awfully

[aw-fuh-lee, awf-lee]
adverb
1.
very; extremely: That was awfully nice of you. He's awfully slow.
2.
in a manner provoking censure, disapproval, or the like: She behaved awfully all evening.
3.
Archaic.
a.
in a manner inspiring awe: shouting awfully the dreaded curse.
b.
in a manner expressing awe: to stare awfully.

Origin:
1350–1400; Middle English auefulli; see awful, -ly


See awful.
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World English Dictionary
awfully (ˈɔːfəlɪ, ˈɔːflɪ)
 
adv
1.  in an unpleasant, bad, or reprehensible manner
2.  informal (intensifier): I'm awfully keen to come
3.  archaic so as to express or inspire awe

Collins English Dictionary - Complete & Unabridged 10th Edition
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Etymonline
Word Origin & History

awfully
c.1300, "so as to inspire reverence," from awful (q.v.). Meaning "dreadfully, so as to strike one with awe" is recorded from late 14c. As a simple intensifier, "very, exceedingly," recorded from c.1830.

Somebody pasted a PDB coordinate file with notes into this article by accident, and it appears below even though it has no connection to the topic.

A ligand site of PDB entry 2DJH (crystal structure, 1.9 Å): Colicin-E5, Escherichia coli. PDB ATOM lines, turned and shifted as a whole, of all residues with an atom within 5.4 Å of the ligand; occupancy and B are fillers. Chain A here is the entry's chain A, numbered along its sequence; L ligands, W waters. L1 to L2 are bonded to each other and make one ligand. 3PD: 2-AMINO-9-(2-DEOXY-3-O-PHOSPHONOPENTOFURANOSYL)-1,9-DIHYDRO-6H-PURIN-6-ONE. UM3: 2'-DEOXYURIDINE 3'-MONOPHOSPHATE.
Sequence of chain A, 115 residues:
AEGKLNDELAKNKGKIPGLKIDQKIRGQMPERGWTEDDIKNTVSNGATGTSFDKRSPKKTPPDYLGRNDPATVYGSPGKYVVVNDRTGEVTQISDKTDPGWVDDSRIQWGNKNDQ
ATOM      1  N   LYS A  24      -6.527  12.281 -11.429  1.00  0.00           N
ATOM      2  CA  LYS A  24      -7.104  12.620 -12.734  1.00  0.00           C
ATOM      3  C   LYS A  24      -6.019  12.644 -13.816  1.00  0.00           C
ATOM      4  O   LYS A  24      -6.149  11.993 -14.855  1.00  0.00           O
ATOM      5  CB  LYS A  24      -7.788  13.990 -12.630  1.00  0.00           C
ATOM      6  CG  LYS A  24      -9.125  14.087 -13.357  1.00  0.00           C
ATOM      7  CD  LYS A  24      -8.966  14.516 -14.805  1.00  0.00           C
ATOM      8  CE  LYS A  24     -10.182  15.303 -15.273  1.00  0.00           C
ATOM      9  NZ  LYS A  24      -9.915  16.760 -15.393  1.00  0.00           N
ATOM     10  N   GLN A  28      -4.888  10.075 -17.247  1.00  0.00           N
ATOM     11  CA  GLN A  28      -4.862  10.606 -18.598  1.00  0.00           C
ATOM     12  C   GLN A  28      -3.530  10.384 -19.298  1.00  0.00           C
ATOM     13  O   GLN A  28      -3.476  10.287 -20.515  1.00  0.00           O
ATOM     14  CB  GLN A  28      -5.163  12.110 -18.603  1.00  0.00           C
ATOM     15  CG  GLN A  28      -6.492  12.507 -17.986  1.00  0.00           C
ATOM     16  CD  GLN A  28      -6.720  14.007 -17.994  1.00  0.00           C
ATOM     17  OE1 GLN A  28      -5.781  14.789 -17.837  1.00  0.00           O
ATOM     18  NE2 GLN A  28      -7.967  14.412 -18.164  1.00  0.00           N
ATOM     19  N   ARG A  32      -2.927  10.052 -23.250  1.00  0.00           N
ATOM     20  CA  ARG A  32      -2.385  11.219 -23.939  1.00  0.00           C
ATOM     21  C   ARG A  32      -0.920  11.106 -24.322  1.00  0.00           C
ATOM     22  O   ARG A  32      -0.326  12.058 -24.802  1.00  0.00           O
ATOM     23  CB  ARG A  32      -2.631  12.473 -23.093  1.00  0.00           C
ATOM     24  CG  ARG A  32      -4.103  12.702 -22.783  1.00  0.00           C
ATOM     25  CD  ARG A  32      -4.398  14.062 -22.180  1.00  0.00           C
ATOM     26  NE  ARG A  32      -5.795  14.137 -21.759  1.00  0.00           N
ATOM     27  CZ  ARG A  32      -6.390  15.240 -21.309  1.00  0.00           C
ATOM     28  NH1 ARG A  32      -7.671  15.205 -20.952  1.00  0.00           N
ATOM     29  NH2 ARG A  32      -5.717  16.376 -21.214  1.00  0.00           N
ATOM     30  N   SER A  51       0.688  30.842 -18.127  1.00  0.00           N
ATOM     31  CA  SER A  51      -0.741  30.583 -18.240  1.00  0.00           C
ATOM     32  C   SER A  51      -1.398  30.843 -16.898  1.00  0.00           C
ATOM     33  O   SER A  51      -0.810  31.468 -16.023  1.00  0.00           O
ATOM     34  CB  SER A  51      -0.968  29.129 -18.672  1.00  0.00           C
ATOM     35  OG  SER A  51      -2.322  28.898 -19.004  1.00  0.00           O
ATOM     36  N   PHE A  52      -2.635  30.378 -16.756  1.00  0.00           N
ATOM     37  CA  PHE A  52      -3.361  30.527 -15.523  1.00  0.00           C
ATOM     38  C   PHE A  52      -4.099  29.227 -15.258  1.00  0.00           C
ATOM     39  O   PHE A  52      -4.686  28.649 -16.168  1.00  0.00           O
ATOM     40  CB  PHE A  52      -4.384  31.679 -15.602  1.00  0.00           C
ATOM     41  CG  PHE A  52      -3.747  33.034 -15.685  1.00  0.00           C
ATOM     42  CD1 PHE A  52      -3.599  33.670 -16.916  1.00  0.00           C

Online Etymology Dictionary, © 2010 Douglas Harper
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Example sentences
We happened to have plastic cups standing by, and they slipped under the spout
  of the press awfully easily.
Those weird and wonderful creatures can be awfully noisy.
The fuzzy hatchlings they were protecting were awfully cute.
We've gone, you might say, from remembering everything to remembering awfully
  little.
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